'Astonishing' Heat Wave Melts 97 Percent of Greenland Ice Sheet

Not expected to have a significant impact on sea level rise.

FE_PR_120725greenland.jpg
By SHARE

It's not just the east coast that's been sweating this summer—a recent heat wave in Greenland between July 8 and July 12 melted an estimated 97 percent of the country's surface ice sheet, a development NASA scientists call "astonishing."

A high-pressure system, similar to ones that cause heat waves in the United States, hung over Greenland for several days, pushing temperatures just above the freezing point.

[Report: Generation X Doesn't Care About Climate Change]

"It's something worth standing up and taking note of," Waleed Abdalati, NASA's chief scientist, says. Although melting in Greenland over the summer is an annual occurrence, the extent and speed of the recent melt is concerning, he says. "What we've seen this year is seriously unusual, it makes you wonder what's going on."

The melt is something NASA satellites haven't captured in the 30 years they've been monitoring Greenland's ice sheets, and may represent a larger climate change trend, but it doesn't mean the sea level is going to instantly rise or that Greenland's surface ice sheet won't recover.

Abdalati says it'll take months to determine what the final effects of the melt are, and will largely depend on the weather for the rest of the summer. Most of the melted ice is expected to eventually refreeze.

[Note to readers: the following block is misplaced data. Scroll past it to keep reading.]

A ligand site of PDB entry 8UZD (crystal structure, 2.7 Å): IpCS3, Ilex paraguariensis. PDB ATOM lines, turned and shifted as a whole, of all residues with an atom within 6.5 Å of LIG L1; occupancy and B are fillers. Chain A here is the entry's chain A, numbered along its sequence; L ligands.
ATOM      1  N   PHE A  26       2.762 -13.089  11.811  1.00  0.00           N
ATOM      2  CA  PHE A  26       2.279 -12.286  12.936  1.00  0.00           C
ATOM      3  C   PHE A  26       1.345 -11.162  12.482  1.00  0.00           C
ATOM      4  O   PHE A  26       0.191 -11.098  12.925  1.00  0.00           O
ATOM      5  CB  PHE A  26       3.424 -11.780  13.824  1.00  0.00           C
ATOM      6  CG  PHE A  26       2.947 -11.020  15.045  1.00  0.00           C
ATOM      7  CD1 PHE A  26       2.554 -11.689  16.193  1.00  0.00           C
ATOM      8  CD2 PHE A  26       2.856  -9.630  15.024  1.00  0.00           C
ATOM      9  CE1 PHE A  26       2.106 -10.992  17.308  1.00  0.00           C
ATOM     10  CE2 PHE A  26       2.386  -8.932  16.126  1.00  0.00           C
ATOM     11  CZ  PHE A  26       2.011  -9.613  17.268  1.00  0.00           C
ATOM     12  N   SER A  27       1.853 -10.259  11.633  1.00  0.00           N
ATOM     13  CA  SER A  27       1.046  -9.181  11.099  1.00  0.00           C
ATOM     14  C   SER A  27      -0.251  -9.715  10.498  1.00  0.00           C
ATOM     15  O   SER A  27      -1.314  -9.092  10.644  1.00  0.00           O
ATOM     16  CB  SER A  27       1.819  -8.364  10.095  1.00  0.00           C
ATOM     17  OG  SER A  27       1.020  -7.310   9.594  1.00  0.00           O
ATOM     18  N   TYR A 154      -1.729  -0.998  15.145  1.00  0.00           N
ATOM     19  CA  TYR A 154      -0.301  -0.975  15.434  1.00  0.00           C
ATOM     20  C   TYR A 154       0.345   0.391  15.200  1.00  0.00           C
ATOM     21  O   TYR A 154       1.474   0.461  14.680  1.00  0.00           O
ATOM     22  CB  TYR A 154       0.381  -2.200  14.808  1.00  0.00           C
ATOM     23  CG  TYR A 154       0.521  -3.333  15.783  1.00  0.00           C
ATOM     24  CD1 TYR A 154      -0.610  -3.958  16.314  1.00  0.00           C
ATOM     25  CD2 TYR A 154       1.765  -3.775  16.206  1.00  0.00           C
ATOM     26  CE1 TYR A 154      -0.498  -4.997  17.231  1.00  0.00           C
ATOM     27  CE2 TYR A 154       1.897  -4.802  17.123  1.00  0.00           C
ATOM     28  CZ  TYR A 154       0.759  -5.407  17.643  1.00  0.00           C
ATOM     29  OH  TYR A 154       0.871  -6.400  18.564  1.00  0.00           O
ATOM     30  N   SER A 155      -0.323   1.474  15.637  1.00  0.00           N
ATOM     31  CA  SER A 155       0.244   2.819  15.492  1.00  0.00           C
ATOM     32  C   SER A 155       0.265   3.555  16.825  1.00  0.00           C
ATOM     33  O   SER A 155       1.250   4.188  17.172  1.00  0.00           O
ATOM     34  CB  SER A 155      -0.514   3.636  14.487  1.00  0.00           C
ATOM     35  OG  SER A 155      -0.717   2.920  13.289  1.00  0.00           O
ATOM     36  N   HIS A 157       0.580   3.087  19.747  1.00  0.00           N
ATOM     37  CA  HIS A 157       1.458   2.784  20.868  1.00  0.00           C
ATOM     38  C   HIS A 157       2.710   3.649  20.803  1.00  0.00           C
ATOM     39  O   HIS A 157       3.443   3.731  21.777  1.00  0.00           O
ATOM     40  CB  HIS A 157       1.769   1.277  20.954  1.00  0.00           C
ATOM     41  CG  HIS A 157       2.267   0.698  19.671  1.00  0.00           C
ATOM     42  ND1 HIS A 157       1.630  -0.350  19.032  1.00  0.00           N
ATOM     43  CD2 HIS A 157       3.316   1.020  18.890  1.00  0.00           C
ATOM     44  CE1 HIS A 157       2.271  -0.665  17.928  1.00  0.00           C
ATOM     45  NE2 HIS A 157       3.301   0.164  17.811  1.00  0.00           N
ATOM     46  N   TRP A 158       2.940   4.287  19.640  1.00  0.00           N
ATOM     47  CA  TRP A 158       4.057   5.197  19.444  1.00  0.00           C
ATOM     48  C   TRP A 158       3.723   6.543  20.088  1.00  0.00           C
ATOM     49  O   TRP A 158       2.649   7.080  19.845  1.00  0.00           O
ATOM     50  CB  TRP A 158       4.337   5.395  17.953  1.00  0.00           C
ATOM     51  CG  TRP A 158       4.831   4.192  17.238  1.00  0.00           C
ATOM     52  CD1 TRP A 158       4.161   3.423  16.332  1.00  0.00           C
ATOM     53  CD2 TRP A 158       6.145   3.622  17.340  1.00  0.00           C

[PHOTOS: Nation Gripped By Drought]

"I wouldn't anticipate that this in and of itself would have a direct correlation with sea level rise, but there are ripple effects that could contribute in the future. This one event makes the ice sheet more susceptible to subsequent melts," he says.

Given the United States' drought, the East Coast's recent storms, and all-around wacky weather over the past couple years, Abdalati says there might be more to come.

"It's kind of like—you can have a heat wave that puts temperatures in the central U.S. at 100 degrees for a week, and then you can have a heat wave that puts temperatures at 110 degrees for a week," he says. "This is more the latter. It just doesn't happen that often."

Jason Koebler is a science and technology reporter for U.S. News & World Report. You can follow him on Twitter or reach him at jkoebler@usnews.com